This convinced the Ukrainian side that no Russian negotiating group actually existed.

“This was not surprising,” Podolyak said.

“The whole configuration of the Russian government does not allow for specific independent decisions to be made at different levels. Thus, the guys who came to the negotiations (like any Russian delegations in principle) are exclusively a propaganda wagon, and not people who have the right to independently evaluate the negotiation process, change positions, or conduct a dialogue.”

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Abramovich was and remains one of the most active intermediaries between Kyiv and Moscow. A Meduza source close to the Russian government reported that Abramovich  became part of the negotiation process on his own initiative, but his participation was personally approved  by Russian dictator Vladimir Putin, who had long been familiar with the businessman.

A Meduza source in Kyiv, who was familiar with the negotiation process, also said that Abramovich himself had contacted the Ukrainian side and “offered” himself as a mediator.

According to two close acquaintances of Abramovich, who spoke with Meduza on the condition of anonymity, the oligarch really hoped to find a way to settle the conflict. One of the sources noted Abramovich had prioritized his negotiation work even above his own businesses in recent months.

“There is no point in talking to him about business now, as he loses interest in a minute because his head is full of other things,” said one of Meduza’s sources familiar with the negotiations process.

“In response, he tells you: ‘Listen, did you read what (Ukrainian President Volodymyr) Zelenskyy said yesterday? What do you think will happen now? And what can be done?’ He is much more interested in this. At the same time, if Abramovich was previously indeed a full-fledged ‘mediator between Russia and Ukraine,’ now his efforts are much less significant, since the entire negotiation process is reduced only to the discussion of prisoner swaps and individual issues such as the grain agreement.”

Kapkov has emerged as a new figure in the contacts between Kyiv and Moscow. Meduza calls him “a person from Abramovich’s entourage.” Kapkov has a long working relationship with the billionaire. Among other things, he worked as Abramovich’s deputy when the latter was the governor of Chukotka in the early 2000s. Later, Kapkov headed the Moscow Department of Culture and in the early 2010s, he was known as one of the creators of “Sobyanin's Moscow” (referring to the transformations of the city undertaken by incumbent Mayor Sergey Sobyanin). For example, he led the reconstruction of Gorky Park, which became a popular recreation spot in the Russian capital.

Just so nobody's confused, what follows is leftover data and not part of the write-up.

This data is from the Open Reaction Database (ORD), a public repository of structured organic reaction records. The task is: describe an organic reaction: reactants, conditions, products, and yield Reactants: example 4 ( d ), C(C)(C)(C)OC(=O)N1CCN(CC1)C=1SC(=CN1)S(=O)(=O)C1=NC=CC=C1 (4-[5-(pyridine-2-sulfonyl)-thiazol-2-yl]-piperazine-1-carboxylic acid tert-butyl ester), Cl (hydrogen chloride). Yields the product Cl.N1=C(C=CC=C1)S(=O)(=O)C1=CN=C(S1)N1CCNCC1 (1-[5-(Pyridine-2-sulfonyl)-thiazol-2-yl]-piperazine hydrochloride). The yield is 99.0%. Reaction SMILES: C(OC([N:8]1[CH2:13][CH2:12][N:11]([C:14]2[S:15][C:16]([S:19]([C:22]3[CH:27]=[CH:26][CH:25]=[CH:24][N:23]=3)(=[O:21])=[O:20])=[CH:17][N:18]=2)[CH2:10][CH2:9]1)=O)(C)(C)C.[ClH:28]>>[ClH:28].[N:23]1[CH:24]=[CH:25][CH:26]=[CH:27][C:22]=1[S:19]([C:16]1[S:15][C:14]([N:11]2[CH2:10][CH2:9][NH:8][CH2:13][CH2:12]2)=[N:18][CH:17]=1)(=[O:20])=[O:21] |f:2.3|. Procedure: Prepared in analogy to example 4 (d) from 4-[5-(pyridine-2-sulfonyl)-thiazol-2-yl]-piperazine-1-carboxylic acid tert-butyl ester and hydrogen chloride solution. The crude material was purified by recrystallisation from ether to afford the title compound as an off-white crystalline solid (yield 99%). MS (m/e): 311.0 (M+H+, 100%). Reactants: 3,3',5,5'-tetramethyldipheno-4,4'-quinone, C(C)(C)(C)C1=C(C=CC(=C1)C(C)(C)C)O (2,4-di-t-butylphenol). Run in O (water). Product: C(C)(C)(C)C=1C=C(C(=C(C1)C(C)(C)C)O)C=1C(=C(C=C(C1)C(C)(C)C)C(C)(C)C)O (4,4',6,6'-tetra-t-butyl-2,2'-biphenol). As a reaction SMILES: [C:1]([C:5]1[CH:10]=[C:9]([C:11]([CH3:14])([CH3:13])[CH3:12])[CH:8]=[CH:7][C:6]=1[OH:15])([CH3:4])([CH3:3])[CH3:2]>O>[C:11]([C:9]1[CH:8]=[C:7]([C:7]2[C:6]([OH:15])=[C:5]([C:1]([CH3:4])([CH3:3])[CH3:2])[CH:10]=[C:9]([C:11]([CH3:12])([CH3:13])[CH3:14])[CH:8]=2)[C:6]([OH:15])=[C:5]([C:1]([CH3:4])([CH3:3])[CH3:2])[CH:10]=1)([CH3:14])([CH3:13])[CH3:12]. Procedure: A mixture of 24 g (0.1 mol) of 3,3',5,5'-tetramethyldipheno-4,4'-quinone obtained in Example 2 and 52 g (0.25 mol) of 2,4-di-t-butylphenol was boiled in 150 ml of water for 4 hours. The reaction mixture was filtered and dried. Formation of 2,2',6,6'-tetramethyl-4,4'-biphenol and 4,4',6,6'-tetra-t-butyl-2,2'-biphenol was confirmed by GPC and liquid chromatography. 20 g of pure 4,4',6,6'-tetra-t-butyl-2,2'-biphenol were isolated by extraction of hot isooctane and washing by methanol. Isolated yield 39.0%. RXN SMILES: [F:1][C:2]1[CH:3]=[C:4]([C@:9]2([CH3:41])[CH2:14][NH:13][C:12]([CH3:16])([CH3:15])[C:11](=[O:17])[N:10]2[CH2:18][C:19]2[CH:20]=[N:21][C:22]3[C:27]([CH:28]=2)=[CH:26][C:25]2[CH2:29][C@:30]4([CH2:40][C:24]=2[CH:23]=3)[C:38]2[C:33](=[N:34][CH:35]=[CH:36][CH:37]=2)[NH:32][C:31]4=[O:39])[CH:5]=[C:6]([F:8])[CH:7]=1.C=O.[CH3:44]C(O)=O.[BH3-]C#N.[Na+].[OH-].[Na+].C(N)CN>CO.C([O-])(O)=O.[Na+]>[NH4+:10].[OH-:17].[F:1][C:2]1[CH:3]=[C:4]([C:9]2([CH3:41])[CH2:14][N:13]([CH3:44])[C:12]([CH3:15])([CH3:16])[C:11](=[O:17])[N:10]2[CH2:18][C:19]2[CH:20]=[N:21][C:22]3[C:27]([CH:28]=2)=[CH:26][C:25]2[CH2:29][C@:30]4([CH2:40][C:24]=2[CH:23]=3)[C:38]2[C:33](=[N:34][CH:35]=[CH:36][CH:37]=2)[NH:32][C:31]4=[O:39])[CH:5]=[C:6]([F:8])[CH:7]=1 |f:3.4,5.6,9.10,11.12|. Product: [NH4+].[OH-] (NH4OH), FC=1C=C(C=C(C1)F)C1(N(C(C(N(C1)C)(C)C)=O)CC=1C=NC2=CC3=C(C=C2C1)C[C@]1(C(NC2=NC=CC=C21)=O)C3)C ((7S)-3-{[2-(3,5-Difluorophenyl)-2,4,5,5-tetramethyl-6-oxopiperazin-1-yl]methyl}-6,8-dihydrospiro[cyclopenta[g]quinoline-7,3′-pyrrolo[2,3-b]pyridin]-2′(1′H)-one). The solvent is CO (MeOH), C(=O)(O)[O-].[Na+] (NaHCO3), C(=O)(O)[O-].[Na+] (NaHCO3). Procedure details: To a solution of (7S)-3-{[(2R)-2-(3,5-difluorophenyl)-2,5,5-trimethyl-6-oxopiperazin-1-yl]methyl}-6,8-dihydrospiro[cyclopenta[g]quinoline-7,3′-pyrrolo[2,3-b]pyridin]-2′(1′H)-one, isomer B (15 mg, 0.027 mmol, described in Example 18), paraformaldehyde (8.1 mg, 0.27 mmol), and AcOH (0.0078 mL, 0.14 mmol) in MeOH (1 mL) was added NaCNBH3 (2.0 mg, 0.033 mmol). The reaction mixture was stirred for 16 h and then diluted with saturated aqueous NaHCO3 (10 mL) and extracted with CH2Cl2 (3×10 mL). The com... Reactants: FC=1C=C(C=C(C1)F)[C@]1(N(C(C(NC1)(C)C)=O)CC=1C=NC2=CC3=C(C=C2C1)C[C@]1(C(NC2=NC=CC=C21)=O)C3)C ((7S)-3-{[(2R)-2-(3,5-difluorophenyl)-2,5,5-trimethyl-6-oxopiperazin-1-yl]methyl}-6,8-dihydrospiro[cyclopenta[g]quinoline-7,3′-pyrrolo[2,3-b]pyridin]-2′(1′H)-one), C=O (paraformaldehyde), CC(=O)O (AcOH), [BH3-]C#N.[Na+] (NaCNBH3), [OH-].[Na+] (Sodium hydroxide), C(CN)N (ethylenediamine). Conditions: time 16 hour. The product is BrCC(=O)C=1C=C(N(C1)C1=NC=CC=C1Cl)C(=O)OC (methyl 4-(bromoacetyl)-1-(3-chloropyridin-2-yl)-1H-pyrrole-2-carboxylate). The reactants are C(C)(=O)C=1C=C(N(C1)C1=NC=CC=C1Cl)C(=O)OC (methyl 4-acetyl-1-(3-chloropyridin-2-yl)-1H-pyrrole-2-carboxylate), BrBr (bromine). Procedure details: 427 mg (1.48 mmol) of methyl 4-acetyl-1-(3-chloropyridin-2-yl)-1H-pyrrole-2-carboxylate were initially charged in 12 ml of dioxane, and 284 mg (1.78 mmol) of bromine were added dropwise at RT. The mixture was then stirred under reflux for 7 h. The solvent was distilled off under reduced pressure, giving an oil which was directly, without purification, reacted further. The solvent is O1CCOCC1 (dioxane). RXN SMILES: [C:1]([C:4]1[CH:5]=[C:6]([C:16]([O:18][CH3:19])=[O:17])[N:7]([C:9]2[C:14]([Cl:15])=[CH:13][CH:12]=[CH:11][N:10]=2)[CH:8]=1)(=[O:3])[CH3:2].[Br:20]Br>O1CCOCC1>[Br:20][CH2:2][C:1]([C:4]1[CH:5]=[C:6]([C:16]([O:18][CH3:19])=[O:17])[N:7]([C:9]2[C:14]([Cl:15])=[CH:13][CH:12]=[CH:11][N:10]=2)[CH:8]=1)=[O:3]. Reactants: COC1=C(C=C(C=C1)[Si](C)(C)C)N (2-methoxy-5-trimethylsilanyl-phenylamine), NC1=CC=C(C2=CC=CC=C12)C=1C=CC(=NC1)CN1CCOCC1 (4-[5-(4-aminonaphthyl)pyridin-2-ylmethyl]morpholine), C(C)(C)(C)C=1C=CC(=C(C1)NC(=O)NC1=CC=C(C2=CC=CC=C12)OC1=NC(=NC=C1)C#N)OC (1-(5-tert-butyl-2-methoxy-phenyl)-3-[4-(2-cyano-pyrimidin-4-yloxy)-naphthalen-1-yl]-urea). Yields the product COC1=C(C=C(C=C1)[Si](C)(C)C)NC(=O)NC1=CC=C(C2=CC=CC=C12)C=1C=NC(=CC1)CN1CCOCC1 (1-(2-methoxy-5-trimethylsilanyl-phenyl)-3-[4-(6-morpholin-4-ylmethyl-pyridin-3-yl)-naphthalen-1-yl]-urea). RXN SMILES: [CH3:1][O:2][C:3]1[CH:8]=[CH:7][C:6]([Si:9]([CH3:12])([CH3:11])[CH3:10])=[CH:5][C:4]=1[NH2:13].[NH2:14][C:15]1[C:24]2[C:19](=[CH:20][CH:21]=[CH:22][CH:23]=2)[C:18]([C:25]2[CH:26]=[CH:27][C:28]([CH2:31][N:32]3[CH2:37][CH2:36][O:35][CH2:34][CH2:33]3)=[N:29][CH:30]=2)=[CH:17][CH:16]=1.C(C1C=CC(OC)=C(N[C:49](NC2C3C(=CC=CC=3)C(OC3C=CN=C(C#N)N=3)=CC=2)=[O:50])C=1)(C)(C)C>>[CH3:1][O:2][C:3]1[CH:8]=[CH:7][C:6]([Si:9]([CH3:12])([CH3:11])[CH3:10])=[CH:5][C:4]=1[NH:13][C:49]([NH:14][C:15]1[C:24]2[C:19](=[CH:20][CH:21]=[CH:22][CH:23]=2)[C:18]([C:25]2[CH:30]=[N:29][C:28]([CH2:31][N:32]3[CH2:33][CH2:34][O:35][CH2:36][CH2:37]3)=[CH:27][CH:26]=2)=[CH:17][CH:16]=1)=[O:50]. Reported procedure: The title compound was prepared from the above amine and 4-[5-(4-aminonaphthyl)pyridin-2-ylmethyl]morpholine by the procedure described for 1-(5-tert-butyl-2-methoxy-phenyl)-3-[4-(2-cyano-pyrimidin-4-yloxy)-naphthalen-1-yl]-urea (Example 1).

The information that Abramovich had involved Kapkov in the dialogue between Kyiv and Moscow and made him, according to one of the interlocutors, “his proxy,” was confirmed to Meduza by two sources familiar with the negotiation process. They pointed to the fact that Kapkov was granted entry to Ukraine, and that less than a year ago, in addition to his Russian citizenship, he also obtained Israeli citizenship.

A knowledgeable Meduza source added that Abramovich had chosen Kapkov for this work because he considered him a “conscious person” who, moreover, was not sanctioned and could move freely around the world. Kapkov has recently visited Kyiv and Istanbul on behalf of Abramovich, two acquaintances of Kapkov and Abramovich told Meduza.

Currently, Kapkov is involved not only in the organization of the prisoner swaps, but also in “separate matters,” Meduza’s sources said. This includes, for example, discussions of the parameters of the July agreement allowing the export of grain and fertilizers from Ukrainian sea ports.

“In fact, Kapkov’s function is very simple – it’s coordination with the Russian side,” an acquaintance of Kapkov and Abramovich told Meduza.

“If it’s necessary to call (Russian Defense Minister Sergey) Shoigu, Roman (Abramovich) calls. (And) if there are already established contacts, everyone knows and it’s necessary to call some general, Kapkov does this, since the Ukrainian and Russian military don’t communicate directly.”

This was confirmed by another Meduza source familiar with the situation from the Ukrainian side.

“Abramovich communicates directly with, let’s say, fundamental persons – with Shoigu, with Putin,” the source said.

“And his assistants perform technical work: they deal with preparatory documents and analytics, which must then be presented in the negotiation process.”

Podolyak declined to answer questions about the role of Kapkov or other persons in the negotiations.

“The President’s Office doesn’t comment on specific people regarding the informal line of negotiations,” he said.